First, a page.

We recognise that character matures over time and therefore, over a students’ 5 year journey at Ark Boulton, they will be able to draw on numerous experiences to critically reflect and act with good sense.
Building on the Lower School Character Development Curriculum, students in Upper School dedicate four and a half hours, through an intentionally planned programme, on developing the Future Skills (academic and personal) required for a successful transition into adult life. Students engage with the performance virtues and recognise how these affect their life decisions. Students learn how to work with others, build confidence, become resilient by overcoming barriers and hardship and have new independence to confidently access the wider world beyond Ark Boulton Academy. As a result, through perseverance and determination, students will flourish as individuals to be successful in pursuing a career or apprenticeship of their choice. Through these skills, students will be motivated to serve as future leaders and role models in both local and global communities.
The impact of our approach is measured through:
- Behaviour and attendance data
- Rewards System data
- Destinations data
- Student Outcomes
Our Future Skills Programme
In Upper School, the Virtues are delivered through the a meticulously planned Future Skills Programme which contributes to the Character Development Curriculum. This curriculum builds and consolidates students’ understanding of the explicit teaching of the four categories of Virtue in the Lower School.
In Year 10, the vehicle for this is Preparing for the future: Financial Literacy. Students are able to utilise their core Maths skills (intellectual virtue), taught by specialist maths teachers and then apply this to ‘real life’ maths situations, e.g: mortgages, hire purchase, savings. By addressing these key elements, which ensure that our students can make sound financial decisions for their futures, it provides the vehicle for unpicking and applying the language of Virtue, for example, the self-discipline of budgeting and the courage to say no to offers that are unsound (civic and moral virtue).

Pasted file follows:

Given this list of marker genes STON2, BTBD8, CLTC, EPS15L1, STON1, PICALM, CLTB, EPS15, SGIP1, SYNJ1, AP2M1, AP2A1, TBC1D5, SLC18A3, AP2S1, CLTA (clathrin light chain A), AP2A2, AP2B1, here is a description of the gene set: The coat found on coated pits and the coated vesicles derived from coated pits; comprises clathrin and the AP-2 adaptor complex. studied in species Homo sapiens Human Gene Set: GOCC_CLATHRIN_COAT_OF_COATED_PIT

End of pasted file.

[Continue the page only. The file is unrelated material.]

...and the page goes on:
In Year 11, the vehicle is Critical thinking: Understanding others and building independence. Students are exposed to a range of non-fiction texts, to develop their interleaving of knowledge in creating their own non-fiction texts (intellectual virtue). These texts address issues with mental health, gambling, addiction to name but a few (moral virtue).
Again, the applying the language of Virtue here also brings the topic to life: being charitable to those less fortunate than ourselves; the humility to accept that all manner of people experience difficulties in their lives – and it could happen to anyone; the gratitude that for the majority of students, these issues have not affected them yet and the courage to take action if any of the issues affect them in the future (civic virtue). In addition, at the core of the literature texts, the writers’ concepts link directly to Virtues and are echoes of the way in which they are explored in the non-fiction texts.
Through Ark Boulton’s Character Development Curriculum students are exposed to and guided towards post 16 education, employment and training that aligns with their aspirations, personality and grade profile. Our students will have the confidence, resilience and determination to ensure that they are well prepared to succeed in their chosen pathway beyond year 11.
Thus, the Upper School model for Character Development underpins and hones student understanding of the virtues and what it means in their lives now, and how it will shape their lives in the future. This will enable students to enthusiastically contribute towards upskilling their community through supporting siblings at school and family at home.